Sensitive Data Access Audit
The exponential growth of a global information economy, driven by new technologies and disruptive business models, means that an ever-increasing amount of personal data is collected, used, exchanged, analyzed, and retained. It also means there is an ever-increasing number of accidental or intentional data breaches, incorrect or lost data records, and data misuse incidents.
Each high-profile case of data breach or misuse brings increased demand for organizations to ensure the privacy, integrity, and security of sensitive data entrusted to their care. At the same time, SOX, HIPAA, PCI, and GDPR compliance regulations demand that organizations provide complete visibility into, and an uninterrupted record of, what data is accessed or changed, when, and by whom.
Meeting all the data privacy, integrity, and security demands is challenging.
Many companies struggle to meet the demands. Some of the challenges they face include:
- Assortment of data repositories — heterogeneous databases, big data platforms, data-rich collaboration systems such as SharePoint, cloud-based file-sharing services, etc. — all need to be protected
- Duplication and migration of data across repositories, as organizations try to extract maximum value from data by using it to support an ever-expanding array of business processes
- Tight budgets that require people to do more with less
Because of these and other challenges, many organizations typically focus their attention on just protecting the enterprise’s networks, devices, and applications. Their security measures include next-gen firewalls, anti-virus programs, spam filters, malware blockers, network auditing, and similar security tools.
However, sensitive data access auditing is also essential for ensuring the data privacy, integrity, and security demanded by customers, regulators, and lawmakers.
How sensitive data access auditing can help
Sensitive data access auditing is a surveillance mechanism that provides visibility into all data access and change events by auditing:
- All systems containing regulated data — heterogeneous databases, big data platforms, data-rich collaboration systems such as SharePoint, cloud-based file-sharing services.
- All inside users — privileged users (typically DBAs, network engineers, security practitioners, cloud custodians) who require unrestricted access to servers, networks, devices, applications, or databases to perform their jobs; and non-privileged users with access to shared applications and databases.
- All types of data access events — read-only, data modification transactions, and privileged operations.
What to look for in a sensitive data access auditing tool
Although there are a variety of data auditing tools, tools that meet compliance requirements set by GDPR, HIPAA, PCI DSS, SOX, and other regulators or lawmakers can do the following.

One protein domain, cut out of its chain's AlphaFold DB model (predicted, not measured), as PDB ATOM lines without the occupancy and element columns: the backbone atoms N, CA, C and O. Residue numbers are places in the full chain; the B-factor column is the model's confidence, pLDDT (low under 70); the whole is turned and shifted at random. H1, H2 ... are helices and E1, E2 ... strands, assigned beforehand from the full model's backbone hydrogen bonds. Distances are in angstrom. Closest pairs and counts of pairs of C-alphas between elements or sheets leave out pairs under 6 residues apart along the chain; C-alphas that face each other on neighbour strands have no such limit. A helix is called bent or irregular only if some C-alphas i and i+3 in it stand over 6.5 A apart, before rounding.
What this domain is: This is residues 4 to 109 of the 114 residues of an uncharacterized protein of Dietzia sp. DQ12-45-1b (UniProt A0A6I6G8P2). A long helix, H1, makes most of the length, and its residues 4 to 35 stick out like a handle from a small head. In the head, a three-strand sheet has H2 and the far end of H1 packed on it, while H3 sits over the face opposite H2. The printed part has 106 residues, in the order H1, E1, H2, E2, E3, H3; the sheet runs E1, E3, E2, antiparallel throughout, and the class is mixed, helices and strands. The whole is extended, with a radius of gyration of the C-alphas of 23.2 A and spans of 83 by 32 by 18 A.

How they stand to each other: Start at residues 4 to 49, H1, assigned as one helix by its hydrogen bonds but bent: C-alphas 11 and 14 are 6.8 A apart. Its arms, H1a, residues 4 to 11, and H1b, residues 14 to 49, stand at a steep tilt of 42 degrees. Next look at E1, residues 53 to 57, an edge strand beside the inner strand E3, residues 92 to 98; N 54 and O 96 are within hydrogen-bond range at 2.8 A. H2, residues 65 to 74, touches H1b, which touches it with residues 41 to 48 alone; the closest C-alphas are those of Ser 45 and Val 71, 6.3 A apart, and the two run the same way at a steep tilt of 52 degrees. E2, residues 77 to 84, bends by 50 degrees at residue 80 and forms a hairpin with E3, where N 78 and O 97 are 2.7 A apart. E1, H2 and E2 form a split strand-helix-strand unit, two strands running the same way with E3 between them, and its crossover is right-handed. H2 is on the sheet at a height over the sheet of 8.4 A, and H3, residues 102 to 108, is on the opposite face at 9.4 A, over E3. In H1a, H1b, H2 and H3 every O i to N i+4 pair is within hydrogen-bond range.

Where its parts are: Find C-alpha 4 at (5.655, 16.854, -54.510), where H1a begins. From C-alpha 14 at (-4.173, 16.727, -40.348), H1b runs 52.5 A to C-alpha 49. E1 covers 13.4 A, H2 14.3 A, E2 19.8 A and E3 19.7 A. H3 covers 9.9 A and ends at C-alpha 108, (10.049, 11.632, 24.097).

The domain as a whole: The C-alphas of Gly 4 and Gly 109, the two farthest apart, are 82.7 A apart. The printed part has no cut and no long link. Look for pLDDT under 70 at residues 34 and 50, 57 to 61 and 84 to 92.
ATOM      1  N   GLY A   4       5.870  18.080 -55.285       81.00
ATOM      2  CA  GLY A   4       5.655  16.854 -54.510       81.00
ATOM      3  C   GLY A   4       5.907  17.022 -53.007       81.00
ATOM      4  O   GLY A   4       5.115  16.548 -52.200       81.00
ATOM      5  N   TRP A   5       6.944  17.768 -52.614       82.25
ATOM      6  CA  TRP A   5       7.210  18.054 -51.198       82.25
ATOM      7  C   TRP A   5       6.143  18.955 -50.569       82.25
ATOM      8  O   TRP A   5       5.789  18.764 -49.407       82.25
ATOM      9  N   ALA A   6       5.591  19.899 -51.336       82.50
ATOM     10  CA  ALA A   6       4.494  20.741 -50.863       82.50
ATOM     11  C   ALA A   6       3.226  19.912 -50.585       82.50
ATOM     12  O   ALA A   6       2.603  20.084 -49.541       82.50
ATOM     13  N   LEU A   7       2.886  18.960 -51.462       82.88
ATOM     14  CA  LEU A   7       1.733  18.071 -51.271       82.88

- Audit all systems containing sensitive data — Audits with automated discovery and classification capabilities enable quick identification of sensitive data and reduce the cost required to maintain compliance. Sensitive data includes any information that can directly or indirectly identify a specific individual. Examples of sensitive data include:
- Biometric data, including physical characteristics such as height or weight; physiological characteristics such as DNA, fingerprints, or facial recognition images; and behavioral characteristics such as gait or voice.
- Genetic characteristics acquired at birth, such as ethnic or racial characteristics.
- Health data, including records of physical/psychological conditions and healthcare codes.
- Online identifiers such as IP addresses, cookies, geolocation, or radio frequency tags.
- Device identifiers such as MAC addresses.
- Personal identifying information (PII) such as name, address, phone number, birth date, employee number, medical record number, social security number, email address, etc.
- Financial data such as salary, banking, or credit card information.
- Other information such as emails, instant messages, photos, cultural, economic, or social data.
- Provide detailed audit event information — Auditing that captures the raw access query and associated system response helps identify the ‘who, what, when, where, and how’ of data access and changes. That information, in turn, helps data security and forensic personnel determine whether access was authorized or unauthorized, and whether changes were in scope, accidental, or intentionally malicious.
- Establish user accountability — Audit trails that correlate each data access event to a specific user act as a deterrent against data tampering because the attacker is easily identified.
- Ensure the integrity of the audit trail — Audits that provide tamper-proof audit trails ensures that privileged users cannot change the content of the audit trail to conceal irregular activities. This helps organizations comply with requirements for separation of duties.
- Create customizable compliance reports, alerts, and analytical tools — Audits reports are required to demonstrate compliance with regulations set by lawmakers and industry-specific groups. Predefined reports provide a starting point and help address the specific audit requirements of each regulation. Customizability supports unique technical and business needs. Real-time alerts and audit analytics tools enable efficient and comprehensive forensic investigations and incident response.
Learn how Imperva solutions can help you with a sensitive data access audit.